The possibility of this nation having an African American president had gotten everyone amped. As I came across South Carolinians either at the hotels or local restaurants you could see that the pride. The thought of us having Black president means a lot to folks. It runs deep. People feel a sense of hope especially young people. For many this is good news that's been a long time coming.

Lots of Fireworks But No Real Hits

When the debate opened up and Obama and Hillary started exchanging verbal blows everyone was on the edge of their seats. I was seated in the Clinton area so when Obama threw his jabs you could hear people moaning and see folk's eyes rolling or people exchanging smirks while the Barack crowd was enthusiastically cheering. When Hillary hit back you saw the high fives being exchanged and people looking smugly at one another. It was really like a boxing match.

As the evening went on I realized that the candidates had only focused on one topic- the economy and precious time was spent snipping at one another. When we the first break came, I kept asking myself, is anyone gonna talk about Jena, Katrina, police brutality or Africa?

When thing resumed and the candidates were seated homeboy from CNN Joe Johns, could''ve directed the conversation so the candidates would address more substantive issues, instead he asked the tired question about whether or not Barack felt Bill was the first Black president. It was a ridiculous question which Obama managed to answer well while keeping things light-hearted. He said he would have to check out Bill's dancing abilities before calling him a brother. The other facet to this question is that I feel it will for ever be attached to the legacy of author Toni Morrison. In 2008 more people seem to know her more for making that infamous assertion of Clinton being the first Black president then they do her brilliant works like ''Beloved'', ''Bluest Eye'' or 'songs of Solomon''.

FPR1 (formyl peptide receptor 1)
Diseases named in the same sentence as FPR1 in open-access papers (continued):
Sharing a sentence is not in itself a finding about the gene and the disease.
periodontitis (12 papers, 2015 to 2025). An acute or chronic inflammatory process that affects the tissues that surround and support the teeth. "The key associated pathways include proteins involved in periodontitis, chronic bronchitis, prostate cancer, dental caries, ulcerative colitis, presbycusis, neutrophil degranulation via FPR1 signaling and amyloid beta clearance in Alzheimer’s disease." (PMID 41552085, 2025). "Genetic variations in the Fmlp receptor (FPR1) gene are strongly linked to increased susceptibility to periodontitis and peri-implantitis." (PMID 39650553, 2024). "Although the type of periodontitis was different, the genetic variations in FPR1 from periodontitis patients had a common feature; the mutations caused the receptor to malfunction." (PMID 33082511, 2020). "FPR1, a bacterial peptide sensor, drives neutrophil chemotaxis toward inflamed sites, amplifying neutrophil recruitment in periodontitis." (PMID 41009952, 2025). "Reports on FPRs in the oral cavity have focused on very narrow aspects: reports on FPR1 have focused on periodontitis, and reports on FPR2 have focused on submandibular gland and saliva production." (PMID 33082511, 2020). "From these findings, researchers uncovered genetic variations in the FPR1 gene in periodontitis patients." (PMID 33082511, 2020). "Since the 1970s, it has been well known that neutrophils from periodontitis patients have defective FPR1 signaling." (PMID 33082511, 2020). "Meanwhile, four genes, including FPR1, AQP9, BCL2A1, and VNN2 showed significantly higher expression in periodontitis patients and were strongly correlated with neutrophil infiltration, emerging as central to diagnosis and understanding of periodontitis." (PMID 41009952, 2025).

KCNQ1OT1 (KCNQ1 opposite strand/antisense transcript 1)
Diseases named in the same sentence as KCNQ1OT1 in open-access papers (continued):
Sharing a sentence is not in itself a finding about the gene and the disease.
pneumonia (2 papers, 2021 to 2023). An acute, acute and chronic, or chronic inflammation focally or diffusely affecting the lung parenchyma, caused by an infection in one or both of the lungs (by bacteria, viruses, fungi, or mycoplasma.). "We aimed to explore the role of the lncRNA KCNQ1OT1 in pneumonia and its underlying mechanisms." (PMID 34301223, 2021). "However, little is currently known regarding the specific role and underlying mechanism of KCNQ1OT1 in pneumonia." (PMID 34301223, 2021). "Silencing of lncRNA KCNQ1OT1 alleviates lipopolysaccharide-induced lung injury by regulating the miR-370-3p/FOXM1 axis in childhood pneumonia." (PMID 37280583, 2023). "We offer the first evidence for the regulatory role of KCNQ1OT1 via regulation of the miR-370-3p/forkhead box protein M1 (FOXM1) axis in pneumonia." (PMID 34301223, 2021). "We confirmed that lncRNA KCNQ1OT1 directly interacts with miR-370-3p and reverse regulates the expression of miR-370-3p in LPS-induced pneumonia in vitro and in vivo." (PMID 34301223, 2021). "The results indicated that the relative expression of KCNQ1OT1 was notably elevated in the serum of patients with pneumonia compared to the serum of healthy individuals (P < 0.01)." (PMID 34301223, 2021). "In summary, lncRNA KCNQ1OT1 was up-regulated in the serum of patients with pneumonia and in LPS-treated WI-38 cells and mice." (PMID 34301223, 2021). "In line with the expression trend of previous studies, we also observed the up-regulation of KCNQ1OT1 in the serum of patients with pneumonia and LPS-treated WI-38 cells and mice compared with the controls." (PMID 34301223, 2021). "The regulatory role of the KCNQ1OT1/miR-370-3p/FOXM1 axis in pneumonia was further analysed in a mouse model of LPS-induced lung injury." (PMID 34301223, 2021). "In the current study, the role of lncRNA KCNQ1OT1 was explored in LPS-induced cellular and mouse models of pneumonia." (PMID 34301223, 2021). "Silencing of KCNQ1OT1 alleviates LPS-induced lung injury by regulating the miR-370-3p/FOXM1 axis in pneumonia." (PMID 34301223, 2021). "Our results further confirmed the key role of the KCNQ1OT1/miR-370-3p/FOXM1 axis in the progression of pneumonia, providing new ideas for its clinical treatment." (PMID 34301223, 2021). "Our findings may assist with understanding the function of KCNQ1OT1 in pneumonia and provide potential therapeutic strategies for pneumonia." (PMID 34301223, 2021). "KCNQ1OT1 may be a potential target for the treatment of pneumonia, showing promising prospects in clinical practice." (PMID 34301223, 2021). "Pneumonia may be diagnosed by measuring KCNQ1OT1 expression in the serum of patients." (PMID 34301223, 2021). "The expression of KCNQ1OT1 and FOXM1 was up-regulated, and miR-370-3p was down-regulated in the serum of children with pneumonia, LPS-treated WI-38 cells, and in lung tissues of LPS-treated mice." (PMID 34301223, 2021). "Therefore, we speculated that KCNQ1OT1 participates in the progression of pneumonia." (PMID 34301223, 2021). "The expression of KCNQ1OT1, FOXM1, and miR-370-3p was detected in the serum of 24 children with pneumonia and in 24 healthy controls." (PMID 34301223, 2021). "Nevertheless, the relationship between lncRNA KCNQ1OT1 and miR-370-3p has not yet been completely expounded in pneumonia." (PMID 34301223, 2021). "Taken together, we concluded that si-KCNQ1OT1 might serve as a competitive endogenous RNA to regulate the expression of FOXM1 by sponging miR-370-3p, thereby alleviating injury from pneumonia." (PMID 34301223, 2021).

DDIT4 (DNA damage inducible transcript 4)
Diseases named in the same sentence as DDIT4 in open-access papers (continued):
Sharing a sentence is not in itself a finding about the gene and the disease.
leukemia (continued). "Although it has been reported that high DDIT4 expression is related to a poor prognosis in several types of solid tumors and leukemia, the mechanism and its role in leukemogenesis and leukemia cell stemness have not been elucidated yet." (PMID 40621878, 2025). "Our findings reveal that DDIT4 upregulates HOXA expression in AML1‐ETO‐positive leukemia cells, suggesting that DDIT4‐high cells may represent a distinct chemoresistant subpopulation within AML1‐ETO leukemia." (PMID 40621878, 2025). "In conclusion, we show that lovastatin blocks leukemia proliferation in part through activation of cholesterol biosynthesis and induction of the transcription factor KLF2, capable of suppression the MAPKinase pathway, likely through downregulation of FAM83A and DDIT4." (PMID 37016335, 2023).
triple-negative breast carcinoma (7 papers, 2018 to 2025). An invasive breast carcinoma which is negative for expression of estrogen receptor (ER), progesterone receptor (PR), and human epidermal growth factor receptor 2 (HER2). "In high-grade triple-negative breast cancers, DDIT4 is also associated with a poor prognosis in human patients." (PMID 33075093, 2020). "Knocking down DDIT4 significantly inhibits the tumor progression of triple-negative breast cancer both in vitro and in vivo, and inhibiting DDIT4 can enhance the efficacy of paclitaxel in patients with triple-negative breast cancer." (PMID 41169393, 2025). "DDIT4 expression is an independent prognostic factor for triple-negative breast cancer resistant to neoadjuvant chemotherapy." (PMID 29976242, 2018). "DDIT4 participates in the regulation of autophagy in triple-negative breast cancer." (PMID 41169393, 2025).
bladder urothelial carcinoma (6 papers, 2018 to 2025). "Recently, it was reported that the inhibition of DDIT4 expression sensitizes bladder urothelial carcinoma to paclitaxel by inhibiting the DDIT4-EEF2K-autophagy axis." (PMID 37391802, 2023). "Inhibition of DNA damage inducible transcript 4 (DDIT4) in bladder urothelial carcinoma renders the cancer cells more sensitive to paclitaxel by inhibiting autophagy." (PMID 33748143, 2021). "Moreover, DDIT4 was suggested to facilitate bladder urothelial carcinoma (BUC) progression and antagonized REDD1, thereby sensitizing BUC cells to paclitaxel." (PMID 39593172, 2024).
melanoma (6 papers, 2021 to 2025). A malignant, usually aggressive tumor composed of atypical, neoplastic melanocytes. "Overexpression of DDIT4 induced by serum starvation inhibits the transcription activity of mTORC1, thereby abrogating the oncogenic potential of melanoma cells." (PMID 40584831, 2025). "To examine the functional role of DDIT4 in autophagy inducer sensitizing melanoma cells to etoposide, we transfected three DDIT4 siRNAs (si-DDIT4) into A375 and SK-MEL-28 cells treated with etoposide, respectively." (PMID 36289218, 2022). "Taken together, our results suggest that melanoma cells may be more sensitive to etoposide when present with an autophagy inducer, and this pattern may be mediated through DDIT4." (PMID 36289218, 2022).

Before you knew it the debate ended and folks were ushered out into the cold onto the waiting buses. From the chatter I gathered in the audience, John Edwards left the strongest impression and for many actually hit upon the most issues. Many chuckled at what I described as his attempt to get a vice presidency slot when he suggested that he was the only one on stage who could win the south. Although not stated, the clear implication was that he as a white male could deliver votes from that region which for years has gone to the Republicans. Obama came back at him and in so many words reminded Edwards that he has gotten more white support then he has.

Lots of Spin for the Lack of Issues

Backstage in the spin room I got see first hand how the Clinton machine works. Everywhere I turned there was some sort of Black congressman or woman or some pundit ready to give anyone from the media key talking points about Hillary. Homegirl was rolling deep and she has a lot of powerful people on her team.

I talked to all sorts of folks including Congresswoman Stephanie Tubbs from Ohio, Congressman Meeks from New York, Congresswoman Laura Richardson from Long beach and Congresswoman Sheila Jackson Lee from Texas. Many tried to explain why it was Hillary's night. I kept coming back over and over again by asking them why key issues that many of us talk about on street corners, in barbershops and other social settings wasn''t addressed.